Nave Personality Theories



NAPALKOV PHENOMENON. This phenomenon is named after the contemporary Russian neurophysiologist Anatolii Vik-torovich Napalkov (? - ?), and refers to an exception to the usual conditioned reflex experimental paradigm and results that occur in some phobic individuals, in which the conditioned stimulus (such as a traumatic event) does not immediately produce a fear reaction. On the contrary, the fear increases over time, rather than being extinguished as it would ordinarily during exposure to the unreinforced conditioned stimulus (cf., H. J. Eysenck's incubation theory - states that under certain conditions exposure to a fear-eliciting conditioned stimulus may result in a delayed growth of fear, and the theory has been used to explain extreme avoidance/symptom maintenance in extinction procedures; and incubation of avoidance theory - based on evidence of the delayed appearance of conditioning in laboratory animals exposed to a traumatic event, such as electroconvulsive shock, this theory posits that avoidance learning requires a consolidation or incubation period before it becomes established in memory). See also EYSENCK'S THEORY OF PERSONALITY; PAVLOVIAN CONDITIONING PRINCIPLES/LAWS/THEORIES . REFERENCES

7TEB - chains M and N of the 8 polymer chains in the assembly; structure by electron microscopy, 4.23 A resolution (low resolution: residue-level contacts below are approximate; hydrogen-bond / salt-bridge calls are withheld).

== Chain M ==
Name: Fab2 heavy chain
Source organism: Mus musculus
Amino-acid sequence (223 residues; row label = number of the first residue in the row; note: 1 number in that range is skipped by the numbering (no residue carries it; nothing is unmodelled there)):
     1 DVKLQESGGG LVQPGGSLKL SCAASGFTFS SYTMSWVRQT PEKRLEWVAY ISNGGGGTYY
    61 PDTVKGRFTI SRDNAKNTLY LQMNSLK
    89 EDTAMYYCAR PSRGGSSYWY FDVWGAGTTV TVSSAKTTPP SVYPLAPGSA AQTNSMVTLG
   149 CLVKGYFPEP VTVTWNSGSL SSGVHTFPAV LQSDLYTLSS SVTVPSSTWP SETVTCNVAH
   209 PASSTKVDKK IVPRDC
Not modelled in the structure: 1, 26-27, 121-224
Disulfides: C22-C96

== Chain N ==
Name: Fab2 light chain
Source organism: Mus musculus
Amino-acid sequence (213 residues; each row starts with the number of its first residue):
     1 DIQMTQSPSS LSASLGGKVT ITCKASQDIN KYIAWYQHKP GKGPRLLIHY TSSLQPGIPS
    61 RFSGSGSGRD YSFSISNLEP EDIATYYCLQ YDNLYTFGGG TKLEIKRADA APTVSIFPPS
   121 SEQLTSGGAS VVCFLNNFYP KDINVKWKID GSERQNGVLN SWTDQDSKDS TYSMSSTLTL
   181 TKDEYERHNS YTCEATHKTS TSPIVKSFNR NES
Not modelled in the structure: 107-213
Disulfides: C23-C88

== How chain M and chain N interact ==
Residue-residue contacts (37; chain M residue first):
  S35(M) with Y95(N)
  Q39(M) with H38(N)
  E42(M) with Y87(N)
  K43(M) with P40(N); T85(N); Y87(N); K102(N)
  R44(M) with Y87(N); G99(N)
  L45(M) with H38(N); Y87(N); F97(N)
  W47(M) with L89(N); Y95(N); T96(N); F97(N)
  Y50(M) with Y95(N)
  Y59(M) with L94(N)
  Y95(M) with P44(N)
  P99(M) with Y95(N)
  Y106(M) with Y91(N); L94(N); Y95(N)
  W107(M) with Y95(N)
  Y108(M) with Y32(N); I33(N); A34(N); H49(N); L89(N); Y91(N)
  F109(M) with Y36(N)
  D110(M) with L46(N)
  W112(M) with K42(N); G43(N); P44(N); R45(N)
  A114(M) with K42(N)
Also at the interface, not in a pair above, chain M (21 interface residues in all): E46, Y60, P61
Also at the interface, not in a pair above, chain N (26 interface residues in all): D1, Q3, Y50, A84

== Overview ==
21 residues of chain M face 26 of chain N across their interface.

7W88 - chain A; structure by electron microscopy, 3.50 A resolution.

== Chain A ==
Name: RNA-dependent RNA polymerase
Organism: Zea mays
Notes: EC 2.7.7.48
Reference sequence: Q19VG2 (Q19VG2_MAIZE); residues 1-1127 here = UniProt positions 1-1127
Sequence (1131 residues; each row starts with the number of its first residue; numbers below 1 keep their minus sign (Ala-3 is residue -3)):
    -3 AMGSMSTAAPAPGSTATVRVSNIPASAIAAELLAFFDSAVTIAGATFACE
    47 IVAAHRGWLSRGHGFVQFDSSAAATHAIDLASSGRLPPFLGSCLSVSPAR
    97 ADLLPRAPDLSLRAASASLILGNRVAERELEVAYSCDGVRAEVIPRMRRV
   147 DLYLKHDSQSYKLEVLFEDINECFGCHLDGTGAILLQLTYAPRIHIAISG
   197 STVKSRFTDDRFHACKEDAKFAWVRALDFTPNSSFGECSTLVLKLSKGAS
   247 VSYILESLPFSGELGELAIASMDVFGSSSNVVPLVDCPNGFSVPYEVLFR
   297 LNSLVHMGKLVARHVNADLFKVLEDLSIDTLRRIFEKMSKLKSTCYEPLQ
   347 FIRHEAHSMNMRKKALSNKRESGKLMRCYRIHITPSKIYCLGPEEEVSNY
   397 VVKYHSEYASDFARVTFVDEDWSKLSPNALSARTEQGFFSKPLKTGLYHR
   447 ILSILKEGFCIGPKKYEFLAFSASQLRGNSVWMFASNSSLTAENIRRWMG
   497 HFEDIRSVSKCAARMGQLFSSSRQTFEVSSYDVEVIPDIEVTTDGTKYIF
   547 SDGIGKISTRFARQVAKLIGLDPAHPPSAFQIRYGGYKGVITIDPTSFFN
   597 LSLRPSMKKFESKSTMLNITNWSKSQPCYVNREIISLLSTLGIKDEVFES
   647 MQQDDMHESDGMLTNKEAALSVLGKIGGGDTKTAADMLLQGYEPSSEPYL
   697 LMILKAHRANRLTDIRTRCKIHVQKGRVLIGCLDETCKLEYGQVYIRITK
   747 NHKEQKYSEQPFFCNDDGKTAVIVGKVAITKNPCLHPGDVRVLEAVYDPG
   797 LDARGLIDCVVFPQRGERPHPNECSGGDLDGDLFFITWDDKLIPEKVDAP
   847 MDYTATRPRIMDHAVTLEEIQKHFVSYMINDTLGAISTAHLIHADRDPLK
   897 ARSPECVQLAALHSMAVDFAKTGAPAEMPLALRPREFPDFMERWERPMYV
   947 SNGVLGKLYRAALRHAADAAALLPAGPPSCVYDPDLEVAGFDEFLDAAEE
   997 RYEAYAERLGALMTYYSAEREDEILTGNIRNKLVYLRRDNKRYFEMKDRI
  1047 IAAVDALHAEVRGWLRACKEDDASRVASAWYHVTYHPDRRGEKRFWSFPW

Eysenck, H. J. (1955). A dynamic theory of anxiety and hysteria. Journal of Mental Science, 101, 28-51. Napalkov, A. V., & Karas, A. I. (1957).

Elimination of conditioned pathological bonds in experimental hypertensive conditions. Zhurnal Vysshei Nervnoi Deyatel 'nosti Im I. P. Pavlova, 7, 402-409. Napalkov, A. V. (1963). Information processes of the brain. In N. Weiner & J. P. Schade (Eds.), Progress in brain research: Nerve, brain, and memory models. Amsterdam, Netherlands: Elsevier.

Malloy, P. F., & Levis, D. J. (1990). A human laboratory test of Eysenck's theory of incubation: A search for the resolution of the neurotic paradox. Journal of Psychopathology and Behavioral Assessment (Historical Archive), 12, 309-327.

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